Saudi Wealth Fund’s Spending Programs Will Boost Banks, S&P Says

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Saudi Arabia’s banks are expected to benefit from the sovereign wealth fund’s spending spree this year, although low interest rates and a rollback of central bank support may weigh on profits, S&P Global Ratings said.

“Mortgage origination will remain buoyant and corporate lending is likely to pick up as Public Investment Fund programs create business for contractors,” the ratings agency said in a report.

The sovereign investor is a key lever for the kingdom’s efforts to revive growth after what may be the deepest recession the world’s largest crude exporter has experienced since 1987. Handed $40 billion last year to buy global stocks, the PIF plans to plow the same amount into the domestic economy this year and again in 2022.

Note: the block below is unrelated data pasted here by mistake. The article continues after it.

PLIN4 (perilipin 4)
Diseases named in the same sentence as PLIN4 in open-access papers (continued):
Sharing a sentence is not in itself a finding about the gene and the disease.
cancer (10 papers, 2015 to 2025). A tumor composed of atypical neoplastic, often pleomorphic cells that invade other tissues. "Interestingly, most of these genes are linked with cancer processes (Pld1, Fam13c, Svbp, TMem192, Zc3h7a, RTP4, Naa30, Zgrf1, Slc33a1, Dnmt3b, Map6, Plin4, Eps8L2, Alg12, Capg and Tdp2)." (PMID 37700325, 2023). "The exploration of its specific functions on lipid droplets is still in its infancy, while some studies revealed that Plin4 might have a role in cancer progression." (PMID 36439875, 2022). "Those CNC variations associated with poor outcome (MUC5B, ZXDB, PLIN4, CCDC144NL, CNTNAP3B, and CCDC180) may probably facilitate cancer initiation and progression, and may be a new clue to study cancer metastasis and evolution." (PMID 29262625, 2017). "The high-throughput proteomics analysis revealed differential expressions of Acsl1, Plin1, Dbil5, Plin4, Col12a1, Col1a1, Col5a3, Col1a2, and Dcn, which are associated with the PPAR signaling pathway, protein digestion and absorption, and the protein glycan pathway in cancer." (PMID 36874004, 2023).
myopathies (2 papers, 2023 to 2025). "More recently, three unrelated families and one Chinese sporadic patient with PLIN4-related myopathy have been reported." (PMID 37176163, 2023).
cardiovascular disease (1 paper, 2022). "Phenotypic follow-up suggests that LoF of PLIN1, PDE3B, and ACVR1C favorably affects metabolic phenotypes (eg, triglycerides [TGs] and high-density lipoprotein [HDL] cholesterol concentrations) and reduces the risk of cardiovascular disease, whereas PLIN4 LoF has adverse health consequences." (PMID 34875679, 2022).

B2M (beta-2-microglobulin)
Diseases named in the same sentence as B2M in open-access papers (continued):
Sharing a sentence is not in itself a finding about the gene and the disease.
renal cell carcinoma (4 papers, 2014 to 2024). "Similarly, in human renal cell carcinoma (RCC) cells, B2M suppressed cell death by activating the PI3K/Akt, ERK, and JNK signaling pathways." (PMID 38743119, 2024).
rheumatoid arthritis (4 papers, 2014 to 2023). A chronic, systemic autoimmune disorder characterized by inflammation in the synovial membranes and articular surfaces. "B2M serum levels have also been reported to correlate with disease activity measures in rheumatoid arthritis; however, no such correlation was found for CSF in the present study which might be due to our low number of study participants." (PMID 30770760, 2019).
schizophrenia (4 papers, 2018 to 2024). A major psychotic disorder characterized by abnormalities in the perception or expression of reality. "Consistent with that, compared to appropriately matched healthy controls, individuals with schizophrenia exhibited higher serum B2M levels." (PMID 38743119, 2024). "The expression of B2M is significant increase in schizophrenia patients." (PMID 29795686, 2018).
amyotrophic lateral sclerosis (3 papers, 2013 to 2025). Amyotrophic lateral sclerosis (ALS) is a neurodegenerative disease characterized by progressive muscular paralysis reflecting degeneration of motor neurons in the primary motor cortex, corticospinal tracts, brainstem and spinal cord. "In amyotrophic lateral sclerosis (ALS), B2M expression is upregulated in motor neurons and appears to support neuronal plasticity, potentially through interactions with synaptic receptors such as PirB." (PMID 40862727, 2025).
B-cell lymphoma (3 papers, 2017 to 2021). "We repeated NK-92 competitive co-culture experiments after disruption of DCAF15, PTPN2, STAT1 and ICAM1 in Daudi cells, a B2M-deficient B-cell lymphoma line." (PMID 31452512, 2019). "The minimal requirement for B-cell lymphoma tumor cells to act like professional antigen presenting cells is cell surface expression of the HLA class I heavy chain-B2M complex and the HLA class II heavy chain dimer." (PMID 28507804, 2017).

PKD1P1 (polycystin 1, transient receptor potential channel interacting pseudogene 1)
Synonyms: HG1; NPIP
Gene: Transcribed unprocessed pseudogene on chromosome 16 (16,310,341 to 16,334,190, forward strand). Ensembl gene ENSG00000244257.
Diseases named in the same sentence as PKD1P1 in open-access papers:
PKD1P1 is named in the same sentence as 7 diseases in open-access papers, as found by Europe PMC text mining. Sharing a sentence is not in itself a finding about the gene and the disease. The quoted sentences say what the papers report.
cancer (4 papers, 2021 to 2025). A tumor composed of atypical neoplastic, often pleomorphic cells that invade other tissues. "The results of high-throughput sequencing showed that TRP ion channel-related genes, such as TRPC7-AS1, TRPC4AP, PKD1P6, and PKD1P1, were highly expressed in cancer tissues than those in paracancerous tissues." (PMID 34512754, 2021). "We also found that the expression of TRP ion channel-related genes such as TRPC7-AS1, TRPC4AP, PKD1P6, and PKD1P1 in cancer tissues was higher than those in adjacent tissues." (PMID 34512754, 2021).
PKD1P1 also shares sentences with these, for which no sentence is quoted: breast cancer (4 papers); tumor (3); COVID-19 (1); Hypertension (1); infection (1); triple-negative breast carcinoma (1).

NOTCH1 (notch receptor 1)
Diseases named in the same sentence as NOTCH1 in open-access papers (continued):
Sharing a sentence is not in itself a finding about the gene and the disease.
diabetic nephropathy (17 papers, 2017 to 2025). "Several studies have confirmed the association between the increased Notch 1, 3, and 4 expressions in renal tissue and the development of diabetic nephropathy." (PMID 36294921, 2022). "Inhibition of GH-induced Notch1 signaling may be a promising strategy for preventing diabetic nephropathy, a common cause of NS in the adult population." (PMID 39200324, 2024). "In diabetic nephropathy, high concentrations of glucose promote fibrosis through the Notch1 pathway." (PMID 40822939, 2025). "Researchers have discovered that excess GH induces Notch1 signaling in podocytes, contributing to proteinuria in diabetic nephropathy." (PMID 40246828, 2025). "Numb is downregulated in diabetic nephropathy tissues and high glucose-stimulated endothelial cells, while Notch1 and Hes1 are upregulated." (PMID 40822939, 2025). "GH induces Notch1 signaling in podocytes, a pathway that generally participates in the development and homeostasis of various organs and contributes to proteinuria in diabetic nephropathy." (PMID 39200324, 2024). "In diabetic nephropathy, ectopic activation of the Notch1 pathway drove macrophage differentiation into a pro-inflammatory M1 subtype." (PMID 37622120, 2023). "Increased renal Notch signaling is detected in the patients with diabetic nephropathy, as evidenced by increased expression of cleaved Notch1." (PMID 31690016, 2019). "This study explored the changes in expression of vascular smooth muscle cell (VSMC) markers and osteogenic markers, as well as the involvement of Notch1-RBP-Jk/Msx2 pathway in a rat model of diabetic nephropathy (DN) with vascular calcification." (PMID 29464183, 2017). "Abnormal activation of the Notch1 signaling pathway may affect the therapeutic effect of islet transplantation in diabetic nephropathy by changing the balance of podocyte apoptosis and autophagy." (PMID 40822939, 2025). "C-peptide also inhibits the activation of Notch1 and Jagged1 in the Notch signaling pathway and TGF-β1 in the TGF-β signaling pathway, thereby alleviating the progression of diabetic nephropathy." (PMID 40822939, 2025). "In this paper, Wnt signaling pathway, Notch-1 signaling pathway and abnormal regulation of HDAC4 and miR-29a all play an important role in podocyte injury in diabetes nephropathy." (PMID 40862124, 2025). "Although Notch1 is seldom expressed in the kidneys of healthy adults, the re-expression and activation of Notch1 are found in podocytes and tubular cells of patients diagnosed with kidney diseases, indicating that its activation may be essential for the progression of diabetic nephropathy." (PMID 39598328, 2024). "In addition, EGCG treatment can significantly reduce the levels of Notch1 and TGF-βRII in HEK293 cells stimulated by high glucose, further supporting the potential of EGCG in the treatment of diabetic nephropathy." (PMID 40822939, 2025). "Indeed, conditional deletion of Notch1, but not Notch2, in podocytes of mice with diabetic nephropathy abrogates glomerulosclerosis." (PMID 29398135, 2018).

The kingdom tripled VAT to 15% in July as it endured twin economic shocks from the spread of the coronavirus pandemic and turmoil in the oil market. Inflation is expected to rise during the first quarter compared to the same period the previous year due to the residual effect of VAT, the central bank said on Monday.

“The Saudi economy will recover in 2021-2022 from the shocks of 2020 as global demand for oil recovers and private consumption increases,” S&P said. “That said, real GDP will not return to 2019 levels until 2022.”

S&P also said:

  • “Cost of risk will remain elevated in 2021, despite stronger-than-expected estimates for 2020, as the Saudi Central Bank lifts its forbearance measures. Combined with very low interest rates, this will weigh on banks’ profitability”
  • Credit growth will likely stabilize or reduce slightly in 2021
  • Expects ratings on banks to remain stable in the next 12-24 months.
  • The merger between National Commercial Bank and Samba may create a national champion that could focus on financing large strategic projects

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